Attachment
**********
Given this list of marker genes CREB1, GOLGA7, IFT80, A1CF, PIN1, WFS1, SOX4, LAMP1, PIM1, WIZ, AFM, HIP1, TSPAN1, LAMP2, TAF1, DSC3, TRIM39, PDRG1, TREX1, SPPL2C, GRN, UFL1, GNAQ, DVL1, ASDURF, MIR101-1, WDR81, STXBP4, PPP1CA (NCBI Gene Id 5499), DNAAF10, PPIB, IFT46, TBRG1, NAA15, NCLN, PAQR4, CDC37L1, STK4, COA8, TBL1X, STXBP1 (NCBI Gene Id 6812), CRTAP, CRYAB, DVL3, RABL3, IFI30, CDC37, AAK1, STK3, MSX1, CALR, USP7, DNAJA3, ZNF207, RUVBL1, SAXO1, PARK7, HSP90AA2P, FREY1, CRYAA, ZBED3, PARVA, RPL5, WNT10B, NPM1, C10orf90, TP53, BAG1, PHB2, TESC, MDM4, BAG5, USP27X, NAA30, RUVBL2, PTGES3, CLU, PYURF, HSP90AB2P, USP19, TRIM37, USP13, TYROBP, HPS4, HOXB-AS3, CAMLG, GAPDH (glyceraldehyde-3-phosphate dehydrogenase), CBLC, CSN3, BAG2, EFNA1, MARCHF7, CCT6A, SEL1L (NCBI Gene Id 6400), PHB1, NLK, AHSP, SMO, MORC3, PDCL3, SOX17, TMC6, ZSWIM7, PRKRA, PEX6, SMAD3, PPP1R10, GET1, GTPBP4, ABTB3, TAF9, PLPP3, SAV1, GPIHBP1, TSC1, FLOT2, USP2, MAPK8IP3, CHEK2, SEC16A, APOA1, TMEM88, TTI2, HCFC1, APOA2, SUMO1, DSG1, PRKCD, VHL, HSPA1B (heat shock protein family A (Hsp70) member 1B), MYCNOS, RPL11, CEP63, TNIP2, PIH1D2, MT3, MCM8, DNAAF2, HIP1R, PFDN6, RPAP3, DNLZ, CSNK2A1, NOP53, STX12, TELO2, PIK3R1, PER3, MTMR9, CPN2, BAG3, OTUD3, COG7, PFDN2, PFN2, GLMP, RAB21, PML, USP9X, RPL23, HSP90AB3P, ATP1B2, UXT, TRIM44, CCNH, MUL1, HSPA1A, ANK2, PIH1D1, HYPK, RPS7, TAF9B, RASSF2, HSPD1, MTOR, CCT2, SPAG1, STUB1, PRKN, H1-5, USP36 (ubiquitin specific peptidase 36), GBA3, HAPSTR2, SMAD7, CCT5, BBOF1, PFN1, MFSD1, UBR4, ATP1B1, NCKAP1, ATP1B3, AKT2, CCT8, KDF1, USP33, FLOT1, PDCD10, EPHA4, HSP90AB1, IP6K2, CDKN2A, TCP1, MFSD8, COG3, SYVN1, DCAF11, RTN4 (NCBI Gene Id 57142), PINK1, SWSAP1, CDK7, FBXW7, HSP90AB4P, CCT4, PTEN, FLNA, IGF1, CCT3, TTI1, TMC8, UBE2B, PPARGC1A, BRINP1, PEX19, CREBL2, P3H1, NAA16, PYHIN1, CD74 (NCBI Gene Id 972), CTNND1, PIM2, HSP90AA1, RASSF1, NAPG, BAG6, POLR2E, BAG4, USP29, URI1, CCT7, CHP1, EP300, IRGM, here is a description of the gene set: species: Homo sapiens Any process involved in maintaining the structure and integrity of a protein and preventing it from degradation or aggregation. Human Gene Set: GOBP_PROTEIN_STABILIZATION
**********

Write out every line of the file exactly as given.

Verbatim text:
Given this list of marker genes CREB1, GOLGA7, IFT80, A1CF, PIN1, WFS1, SOX4, LAMP1, PIM1, WIZ, AFM, HIP1, TSPAN1, LAMP2, TAF1, DSC3, TRIM39, PDRG1, TREX1, SPPL2C, GRN, UFL1, GNAQ, DVL1, ASDURF, MIR101-1, WDR81, STXBP4, PPP1CA (NCBI Gene Id 5499), DNAAF10, PPIB, IFT46, TBRG1, NAA15, NCLN, PAQR4, CDC37L1, STK4, COA8, TBL1X, STXBP1 (NCBI Gene Id 6812), CRTAP, CRYAB, DVL3, RABL3, IFI30, CDC37, AAK1, STK3, MSX1, CALR, USP7, DNAJA3, ZNF207, RUVBL1, SAXO1, PARK7, HSP90AA2P, FREY1, CRYAA, ZBED3, PARVA, RPL5, WNT10B, NPM1, C10orf90, TP53, BAG1, PHB2, TESC, MDM4, BAG5, USP27X, NAA30, RUVBL2, PTGES3, CLU, PYURF, HSP90AB2P, USP19, TRIM37, USP13, TYROBP, HPS4, HOXB-AS3, CAMLG, GAPDH (glyceraldehyde-3-phosphate dehydrogenase), CBLC, CSN3, BAG2, EFNA1, MARCHF7, CCT6A, SEL1L (NCBI Gene Id 6400), PHB1, NLK, AHSP, SMO, MORC3, PDCL3, SOX17, TMC6, ZSWIM7, PRKRA, PEX6, SMAD3, PPP1R10, GET1, GTPBP4, ABTB3, TAF9, PLPP3, SAV1, GPIHBP1, TSC1, FLOT2, USP2, MAPK8IP3, CHEK2, SEC16A, APOA1, TMEM88, TTI2, HCFC1, APOA2, SUMO1, DSG1, PRKCD, VHL, HSPA1B (heat shock protein family A (Hsp70) member 1B), MYCNOS, RPL11, CEP63, TNIP2, PIH1D2, MT3, MCM8, DNAAF2, HIP1R, PFDN6, RPAP3, DNLZ, CSNK2A1, NOP53, STX12, TELO2, PIK3R1, PER3, MTMR9, CPN2, BAG3, OTUD3, COG7, PFDN2, PFN2, GLMP, RAB21, PML, USP9X, RPL23, HSP90AB3P, ATP1B2, UXT, TRIM44, CCNH, MUL1, HSPA1A, ANK2, PIH1D1, HYPK, RPS7, TAF9B, RASSF2, HSPD1, MTOR, CCT2, SPAG1, STUB1, PRKN, H1-5, USP36 (ubiquitin specific peptidase 36), GBA3, HAPSTR2, SMAD7, CCT5, BBOF1, PFN1, MFSD1, UBR4, ATP1B1, NCKAP1, ATP1B3, AKT2, CCT8, KDF1, USP33, FLOT1, PDCD10, EPHA4, HSP90AB1, IP6K2, CDKN2A, TCP1, MFSD8, COG3, SYVN1, DCAF11, RTN4 (NCBI Gene Id 57142), PINK1, SWSAP1, CDK7, FBXW7, HSP90AB4P, CCT4, PTEN, FLNA, IGF1, CCT3, TTI1, TMC8, UBE2B, PPARGC1A, BRINP1, PEX19, CREBL2, P3H1, NAA16, PYHIN1, CD74 (NCBI Gene Id 972), CTNND1, PIM2, HSP90AA1, RASSF1, NAPG, BAG6, POLR2E, BAG4, USP29, URI1, CCT7, CHP1, EP300, IRGM, here is a description of the gene set: species: Homo sapiens Any process involved in maintaining the structure and integrity of a protein and preventing it from degradation or aggregation. Human Gene Set: GOBP_PROTEIN_STABILIZATION